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Altivec Fractal Carbon Demonstration Software

High-performance parallel software utilizing:

  • AltiVec, a.k.a. the Velocity Engine
  • Multiprocessing ("MP")
  • TCP/IP, via MacMPI_X
  • Carbon (OS 9 & X)

  • Single Node Performance of the AltiVec Fractal Carbon Demo

    Single Node AltiVec Fractal Carbon Demo

    4-Node Parallel Performance of the AltiVec Fractal Carbon Demo using Pooch

    Parallel Node AltiVec Fractal Carbon Demo
    AltiVec Fractal Carbon v1.3 (116 kB) - A numerically-intensive parallel graphics application that uses the Velocity Engine, a.k.a. AltiVec, multiple processors (MP), and cluster computing (via MPI) for its computations. This code will also compute correctly on single processor machines and non-G4/G5's. This code uses the MacMPI_X.c library for communcations and requires Mac OS 10.2 or later, or Mac OS 8.5 or later with CarbonLib 1.2 or later, and Pooch

    New in version 1.3: This app's parallelization organization has been rewritten to be optimized for large clusters of PowerPC G5s, enabling it to achieve over 1.21 TeraFlop!

    This code has achieved:

    Your results may vary. Click on the above links for benchmark information.

    For comparison, AltiVec Fractal Carbon v1.2 is also available.

    Note: The name of this program has been depcrecated. As a Universal Application, its new name is Power Fractal, where you will be redirected in 60 seconds.

    To run this app on a single Mac running OS 9 or X, no additional software is necessary.

    To run this in parallel on OS 9 and X, you will need Pooch.
    Version 1.1 includes automated "Computational Grid" launching on a Mac cluster running version 1.1 of Pooch.

    See the Pooch Quick Start for instructions on configuring your Macs for parallel computing. For information about writing your own parallel applications, see the Pooch Software Development Kit and the Compiling MPI page.

    Behind the Scenes
    What the AltiVec Fractal source code looks like

    The AltiVec Fractal Carbon demo contains code for both the z -> z^2 + c and z -> z^4 + c Mandelbrot-style iteration methods. Although the z^4 case is selected by default, the z^2 case is shown below for simplicity.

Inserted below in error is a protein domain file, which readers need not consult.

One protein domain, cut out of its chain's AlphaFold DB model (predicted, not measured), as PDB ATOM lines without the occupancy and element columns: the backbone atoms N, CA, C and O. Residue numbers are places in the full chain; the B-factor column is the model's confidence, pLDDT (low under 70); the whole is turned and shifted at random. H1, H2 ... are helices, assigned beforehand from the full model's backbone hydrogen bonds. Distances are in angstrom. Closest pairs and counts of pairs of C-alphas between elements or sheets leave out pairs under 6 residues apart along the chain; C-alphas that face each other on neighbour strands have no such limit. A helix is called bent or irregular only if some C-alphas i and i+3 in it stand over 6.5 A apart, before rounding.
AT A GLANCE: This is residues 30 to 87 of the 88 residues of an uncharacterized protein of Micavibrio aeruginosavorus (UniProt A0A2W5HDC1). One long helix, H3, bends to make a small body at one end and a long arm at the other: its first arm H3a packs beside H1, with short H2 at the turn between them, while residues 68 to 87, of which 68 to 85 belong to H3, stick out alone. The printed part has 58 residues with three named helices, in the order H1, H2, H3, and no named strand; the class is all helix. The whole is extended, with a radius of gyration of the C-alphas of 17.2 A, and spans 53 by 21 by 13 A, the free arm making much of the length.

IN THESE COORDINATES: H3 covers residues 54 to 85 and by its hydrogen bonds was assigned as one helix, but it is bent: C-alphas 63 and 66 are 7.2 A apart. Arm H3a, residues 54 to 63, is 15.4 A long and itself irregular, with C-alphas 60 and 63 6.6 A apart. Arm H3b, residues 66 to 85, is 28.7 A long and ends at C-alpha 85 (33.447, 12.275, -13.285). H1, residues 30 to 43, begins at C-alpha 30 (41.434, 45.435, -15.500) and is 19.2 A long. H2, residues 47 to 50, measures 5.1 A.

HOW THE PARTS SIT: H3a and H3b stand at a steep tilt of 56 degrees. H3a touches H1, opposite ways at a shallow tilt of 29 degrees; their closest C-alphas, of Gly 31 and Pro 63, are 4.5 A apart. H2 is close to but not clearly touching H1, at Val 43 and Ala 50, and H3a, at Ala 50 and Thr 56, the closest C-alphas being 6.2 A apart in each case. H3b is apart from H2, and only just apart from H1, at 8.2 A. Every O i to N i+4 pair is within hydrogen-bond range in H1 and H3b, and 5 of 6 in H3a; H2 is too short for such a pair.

The innermost loop of the iteration for the regular FPU case is:

    //12 flops per iteration (counted in the assembly language)
    float tr;

    if (tr>sqrmaxrad) {

    To rewrite the above code for AltiVec, the multiplications, additions, and subtractions must be reexpressed in AltiVec macros, such as vec_madd and vec_nmsub. The comparison operations must be performed in vector form as well, here using vec_cmpgt, vec_and, and vec_any_ne. Note that there is no such thing as a simple floating-point multiply in AltiVec; you must add to something after the multiply. Thus an add to zero is required to complete the iteration loop.

    The corresponding loop, converted to AltiVec is:

    //13 flops - 1 add to zero = 12 flops per iteration
    vector float tr;


    vector bool int exitMask=vec_and(vec_cmpgt(tr, sqrmaxrad),loopMask);
    if (vec_any_ne(exitMask,zeroInt)) {

    This is the primary difference between the AltiVec and non-AltiVec version of the z^2 code. The remaining differences involve preparing the vector variables with the appropriate data prior to the iteration loop and saving the final data out into a regular array of floating-point numbers for later conversion to pixel data.

    For a slightly more complex example of vectorized code, compare sections of the DoSqueezeToLetterboxEffect() routine in the source code of the iMovie Squeeze to Letterbox plug-in on the Other Software page.

    © Copyright 2001-2006 Dauger Research, Inc. All rights reserved. PO Box 3074, Huntington Beach, CA 92605 USA